Nuclear, Chemical, and Biological Attacks

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There are nations and terrorist organizations that are violently opposed to Western ideas and influences — anything that might suggest dominance of the United States and its allies. They are motivated to diminish the physical and cultural presence of Westerners, using aggressive attacks to disrupt infrastructure, communications, commerce, and life.

Terrorism

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The President, as a civilian Head of State, commands the military, decides when to engage them, and works closely with Congress (which represents all citizens) to make, amend, and uphold laws that protect individual and national freedom. The President also has treaty-making powers with other nations.

The Executive Branch

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The legislative branch is made up of Congress, which has two parts: the House of Representatives and the Senate. Every member is elected to serve and protect the national interests of all. Only Congress can pass laws, appropriate money, or raise taxes. It oversees and is accountable for the laws and policies it makes.

The Legislative Branch

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The judicial branch is a three tiered court system. The Supreme Court is the highest court and was established by the Constitution. The other courts (U.S. Courts of Appeals and U.S. District Courts) were created by Congress. Together they decide on the meaning of laws and how they are applied. An independent judiciary is crucial to our freedoms.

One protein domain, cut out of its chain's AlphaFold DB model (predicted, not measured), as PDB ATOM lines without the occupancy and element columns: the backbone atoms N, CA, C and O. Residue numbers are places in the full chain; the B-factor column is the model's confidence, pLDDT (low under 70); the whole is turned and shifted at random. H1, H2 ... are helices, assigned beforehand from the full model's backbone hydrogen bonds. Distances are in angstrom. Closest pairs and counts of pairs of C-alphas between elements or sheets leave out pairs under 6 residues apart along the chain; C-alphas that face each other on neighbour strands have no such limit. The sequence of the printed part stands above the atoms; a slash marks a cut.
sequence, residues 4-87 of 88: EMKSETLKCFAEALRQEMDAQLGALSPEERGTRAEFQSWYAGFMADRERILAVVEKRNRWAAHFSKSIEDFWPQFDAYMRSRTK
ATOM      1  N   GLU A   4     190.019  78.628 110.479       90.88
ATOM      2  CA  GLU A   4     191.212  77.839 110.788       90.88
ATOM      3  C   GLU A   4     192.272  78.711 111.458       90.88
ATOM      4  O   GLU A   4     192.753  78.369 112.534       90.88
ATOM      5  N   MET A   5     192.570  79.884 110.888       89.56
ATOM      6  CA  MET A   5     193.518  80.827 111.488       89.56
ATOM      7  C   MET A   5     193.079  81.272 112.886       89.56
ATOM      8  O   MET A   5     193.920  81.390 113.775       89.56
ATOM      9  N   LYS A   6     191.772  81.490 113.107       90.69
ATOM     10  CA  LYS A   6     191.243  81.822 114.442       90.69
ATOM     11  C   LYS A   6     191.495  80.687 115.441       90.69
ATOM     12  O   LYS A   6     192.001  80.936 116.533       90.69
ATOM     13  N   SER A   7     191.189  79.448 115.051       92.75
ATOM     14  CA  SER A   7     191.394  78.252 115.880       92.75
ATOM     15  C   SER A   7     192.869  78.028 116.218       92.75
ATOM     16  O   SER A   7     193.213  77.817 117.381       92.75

The Judicial Branch

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Departments and agencies advise the President on issues, help carry out policies, and provide special services. The Department of Homeland Security, the Central Intelligence Agency, and the Federal Bureau of Investigation are three examples of national security-related organizations. Each has a distinct role in protecting our national security.

Departments & Agencies

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Most Americans have more daily contact with their state and local governments than with the federal government. The public relies on state and local services such as law enforcement, fire protection, emergency medical services, housing services, district and municipal courts, public transportation, and public works such as water, sanitation, and sewage

State & Local Goverment